Phil Steele recently released this year's version of his "Experience Chart," in which he goes school-by-school and breaks down the depth chart for every team in the country by position and year.
To formulate a point system, I awarded 3 points for every senior starter (2.5 for every additional senior in the two deep) 2 points for every junior starter (1.5 for every additional junior in the two deep) 1 point for a sophomore starter (0.5 for every additional soph in the two deep) then subtracted 1 point for every frosh starter and .5 for every frosh in the two deep. The total points column uses that formula to figure out the points awarded to a team.
It's an interesting way to preview teams, albeit not the be-all, end-all because the Pac-12 will have plenty of sophomore starters (and players in the two-deep) this season who will be more valuable -- and experienced -- than senior starters at other positions or senior starters on other teams. A senior isn't necessarily going to be more "experienced" than a sophomore just because he's a senior. Case in point: In this system, UCLA quarterback Josh Rosen receives one-third the points of a first-year senior starter. (Hey, better than last season, when he would've subtracted points from the Bruins' final tally!)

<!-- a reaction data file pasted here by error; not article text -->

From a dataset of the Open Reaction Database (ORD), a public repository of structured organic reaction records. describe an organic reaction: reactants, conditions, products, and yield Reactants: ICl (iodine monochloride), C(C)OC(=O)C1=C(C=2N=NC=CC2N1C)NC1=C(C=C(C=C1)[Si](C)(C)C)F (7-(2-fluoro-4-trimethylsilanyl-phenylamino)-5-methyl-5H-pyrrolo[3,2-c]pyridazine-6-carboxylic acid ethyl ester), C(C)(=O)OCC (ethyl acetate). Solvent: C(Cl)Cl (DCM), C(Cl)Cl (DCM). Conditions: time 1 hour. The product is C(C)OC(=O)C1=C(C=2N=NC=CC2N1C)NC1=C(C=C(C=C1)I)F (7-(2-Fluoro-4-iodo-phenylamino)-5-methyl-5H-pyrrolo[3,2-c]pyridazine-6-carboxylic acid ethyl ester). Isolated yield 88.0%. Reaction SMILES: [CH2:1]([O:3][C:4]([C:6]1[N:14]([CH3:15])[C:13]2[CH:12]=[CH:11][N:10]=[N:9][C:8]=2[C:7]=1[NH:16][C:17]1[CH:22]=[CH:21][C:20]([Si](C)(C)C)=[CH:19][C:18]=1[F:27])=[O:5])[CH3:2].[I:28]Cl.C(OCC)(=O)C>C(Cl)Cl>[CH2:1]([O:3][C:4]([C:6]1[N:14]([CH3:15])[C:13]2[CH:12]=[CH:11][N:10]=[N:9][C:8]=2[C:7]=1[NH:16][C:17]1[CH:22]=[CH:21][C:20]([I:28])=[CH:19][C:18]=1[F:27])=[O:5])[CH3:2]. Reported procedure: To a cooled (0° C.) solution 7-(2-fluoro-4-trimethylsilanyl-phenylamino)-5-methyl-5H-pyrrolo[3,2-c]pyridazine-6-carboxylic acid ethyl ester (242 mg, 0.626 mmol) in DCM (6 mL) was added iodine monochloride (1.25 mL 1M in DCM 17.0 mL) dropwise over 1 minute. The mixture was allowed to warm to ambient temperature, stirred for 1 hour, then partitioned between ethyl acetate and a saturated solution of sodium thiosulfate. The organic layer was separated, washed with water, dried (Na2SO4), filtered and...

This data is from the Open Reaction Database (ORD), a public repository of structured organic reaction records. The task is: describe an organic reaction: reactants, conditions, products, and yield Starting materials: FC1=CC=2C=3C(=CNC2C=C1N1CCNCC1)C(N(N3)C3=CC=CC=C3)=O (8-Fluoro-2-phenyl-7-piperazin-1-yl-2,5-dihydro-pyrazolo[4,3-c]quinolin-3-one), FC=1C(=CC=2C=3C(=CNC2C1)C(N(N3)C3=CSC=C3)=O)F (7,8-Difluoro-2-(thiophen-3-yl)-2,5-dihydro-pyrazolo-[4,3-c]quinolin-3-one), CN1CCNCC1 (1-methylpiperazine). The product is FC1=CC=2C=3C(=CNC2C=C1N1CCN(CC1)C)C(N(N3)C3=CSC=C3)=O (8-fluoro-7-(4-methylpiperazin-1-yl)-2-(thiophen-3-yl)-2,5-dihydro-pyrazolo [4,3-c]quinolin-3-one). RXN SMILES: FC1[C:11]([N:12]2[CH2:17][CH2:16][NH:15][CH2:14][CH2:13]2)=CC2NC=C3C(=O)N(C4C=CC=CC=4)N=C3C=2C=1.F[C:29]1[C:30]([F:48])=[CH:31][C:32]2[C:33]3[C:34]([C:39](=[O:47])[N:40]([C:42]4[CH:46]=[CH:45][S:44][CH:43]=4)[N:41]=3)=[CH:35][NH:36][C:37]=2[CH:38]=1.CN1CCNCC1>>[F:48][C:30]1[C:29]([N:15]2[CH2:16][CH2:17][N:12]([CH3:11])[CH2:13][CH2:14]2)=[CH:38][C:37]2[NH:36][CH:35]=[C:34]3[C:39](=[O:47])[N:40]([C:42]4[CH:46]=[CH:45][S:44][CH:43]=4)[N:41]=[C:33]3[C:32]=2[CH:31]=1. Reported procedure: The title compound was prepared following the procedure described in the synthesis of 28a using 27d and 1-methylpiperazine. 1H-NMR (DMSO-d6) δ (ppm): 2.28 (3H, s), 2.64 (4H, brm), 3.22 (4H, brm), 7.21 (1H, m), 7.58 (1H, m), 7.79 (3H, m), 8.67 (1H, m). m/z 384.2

Also, Steele's ranking doesn't take into account Pac-12 coaches who like to constantly shuffle players through the lineup. So, you might have a lineman who plays nearly as many reps as the starter, but Steele will consider them first and second string, while the coach -- and how the reps break down -- really might look at them as 1A and 1B.
Because of that, it's probably more useful to look at this ranking as an "Age Chart," rather than an overall look at experience, since we so commonly use that word to mean playing experience/game experience and not just how many years a player has been on campus.
Here's where the Pac-12 teams fell nationally in Steele's ranking:
T-76. Oregon State, Washington State
T-87. Arizona State, Cal